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Falmouth, Sandwich and Plymouth


January 8, 2022

Janice Zepko

There were just three eager birders ready to start the New Year right, despite the new fallen snow and the frigid temperatures.  We began the trip by taking a detour to New Bedford, where a rare Mandarin Duck was reported at The Sawmill at Acushnet River Preserve.  The pond was partially frozen, but we found the graceful duck floating in the outflow river with Mallards, Black Ducks, Canada Geese and several domestic ducks and geese. The preserve is a lovely place, but the clock was already ticking, so we moved on to try for a Snowy Owl reported on the beach along the New Bedford Cove Walk.  We did not find it, but did spot an array of waterfowl, including Red-throated Loon, Bufflehead, Goldeneye, Long-tailed Duck, Scaup, Red-breasted Mergansers and Common Eider - and another life place!

Onward to the Cape, we picked up Turkey Vulture and seconds later Black Vulture from the moving car.  We arrived at Siders Pond in Falmouth around 11:25 to find less birds than in previous years. We counted about a dozen each of Hooded Mergansers, Canada Geese and Mallards, and five Double-crested Cormorants.  At nearby Salt Pond, there were less than a dozen Scaup, but two Great Blue Heron were hunting at the back edge of the water.  Other birds were Bufflehead, Red-breasted and Hooded Mergansers, and a Belted Kingfisher.  Off Surf Avenue there were 2 Red-throated Loon, 4 Common Loon, lots more Red-breasted Mergansers, a few Goldeneye and a Long-tailed Duck.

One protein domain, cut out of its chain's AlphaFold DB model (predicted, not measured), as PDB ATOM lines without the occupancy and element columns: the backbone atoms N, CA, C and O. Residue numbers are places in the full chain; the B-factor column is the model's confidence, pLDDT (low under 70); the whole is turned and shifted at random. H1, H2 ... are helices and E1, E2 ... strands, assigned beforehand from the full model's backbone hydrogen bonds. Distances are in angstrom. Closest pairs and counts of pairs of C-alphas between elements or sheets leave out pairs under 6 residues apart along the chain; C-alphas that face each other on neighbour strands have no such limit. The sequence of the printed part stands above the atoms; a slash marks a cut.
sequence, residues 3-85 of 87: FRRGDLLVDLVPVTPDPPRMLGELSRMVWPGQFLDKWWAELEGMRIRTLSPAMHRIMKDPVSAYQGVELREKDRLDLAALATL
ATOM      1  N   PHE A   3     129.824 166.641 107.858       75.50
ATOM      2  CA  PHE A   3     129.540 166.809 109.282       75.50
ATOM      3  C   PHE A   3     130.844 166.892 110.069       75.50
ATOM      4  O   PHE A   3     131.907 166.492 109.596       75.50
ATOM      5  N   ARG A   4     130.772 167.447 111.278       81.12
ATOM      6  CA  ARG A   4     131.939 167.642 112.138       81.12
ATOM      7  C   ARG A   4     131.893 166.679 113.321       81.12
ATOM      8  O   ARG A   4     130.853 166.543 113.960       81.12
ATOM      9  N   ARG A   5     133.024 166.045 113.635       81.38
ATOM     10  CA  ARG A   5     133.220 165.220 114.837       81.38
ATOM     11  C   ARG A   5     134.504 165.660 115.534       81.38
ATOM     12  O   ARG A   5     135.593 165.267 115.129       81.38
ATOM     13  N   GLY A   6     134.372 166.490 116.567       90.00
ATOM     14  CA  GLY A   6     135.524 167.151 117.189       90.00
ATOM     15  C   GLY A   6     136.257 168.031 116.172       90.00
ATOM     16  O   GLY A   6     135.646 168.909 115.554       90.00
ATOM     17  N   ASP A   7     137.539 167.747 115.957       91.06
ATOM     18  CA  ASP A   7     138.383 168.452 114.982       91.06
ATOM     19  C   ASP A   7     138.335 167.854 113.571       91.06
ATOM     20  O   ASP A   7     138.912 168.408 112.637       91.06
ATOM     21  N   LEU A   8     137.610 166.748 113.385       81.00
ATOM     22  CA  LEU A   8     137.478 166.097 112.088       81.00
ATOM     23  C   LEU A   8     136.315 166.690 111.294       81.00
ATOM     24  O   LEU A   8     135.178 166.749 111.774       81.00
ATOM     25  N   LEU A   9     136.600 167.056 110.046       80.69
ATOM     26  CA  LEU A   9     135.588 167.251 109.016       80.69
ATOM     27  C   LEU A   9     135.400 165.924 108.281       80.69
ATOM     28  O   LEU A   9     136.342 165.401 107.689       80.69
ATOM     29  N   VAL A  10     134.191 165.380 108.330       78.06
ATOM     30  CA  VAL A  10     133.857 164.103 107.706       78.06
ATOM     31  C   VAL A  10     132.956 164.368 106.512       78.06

After a break, we headed to Flax Pond and found the reported Redhead Duck with some Canada Geese.  While there we picked up few songbirds and a Flicker.  Next stop was Ashumet Pond, where parking was difficult and most of the waterfowl were distant. There were Scaup, lots of Common Mergansers and Common Goldeneye, and with them was one male Barrow’s Goldeneye.

On to Marston’s Mills, where the newly frozen ice forced the ducks into an area where we could get good views.  We picked out two male Pintail and a Green-winged Teal, as well as Hooded Mergansers, Blacks, Mallards, 5 Mute Swans, another Great Blue Heron and the always cheerful call of the Carolina Wren.  

We accessed Mill Pond in West Barnstable by parking at the end of Gemini Road and walking down a snow and ice-covered trail. The Pond treated us to 50 Wood Ducks, 25 Canada Geese and two Great Horned Owls calling back and forth.  On returning to the car, we spotted six Turkeys strolling in the neighbor’s yard.

It was after 4:00 by now and we still had much to do before sunset.  We headed straight for Town Neck Rd, forgoing a quick look at the Sandwich marina, and parking at the usual spot, but the closed-down restaurant is now the new Tree House Brewing Co.  Over the years, viewing the bay from this spot has given us wonderful close-up looks at hundreds, maybe thousands, of waterfowl and has been a good place to search for alcids, particularly Razorbills.  We did pick up a few new birds for the day, 4 Black Scoter, a Great Black-backed Gull, and a Red-necked Grebe, but even with that and the four lovely Long-tailed Ducks, we were left wanting for alcids and Gannets.

On to Plymouth Wharf, where we hoped a new location would bring us luck.  We quickly found 20 Surf Scoter, more Common Eiders, Bufflehead, Canada Geese and lots of Black Ducks.

It was late, so we rushed west to Cumberland Farms.  Scanning there in the almost-dark, we spotted 3 Short-eared Owls flying together, weaving an imaginary web as they circled in figure eights with the crimson-colored sunset sky as a backdrop. The last bird to make itself known was a Great Horned Owl, perched high up in a deciduous tree on the back edge of the farm fields.  After a few moments it began calling, too.  It was a great end to our day’s adventure.  We garnered a total of 54 species and added many birds to our new year lists.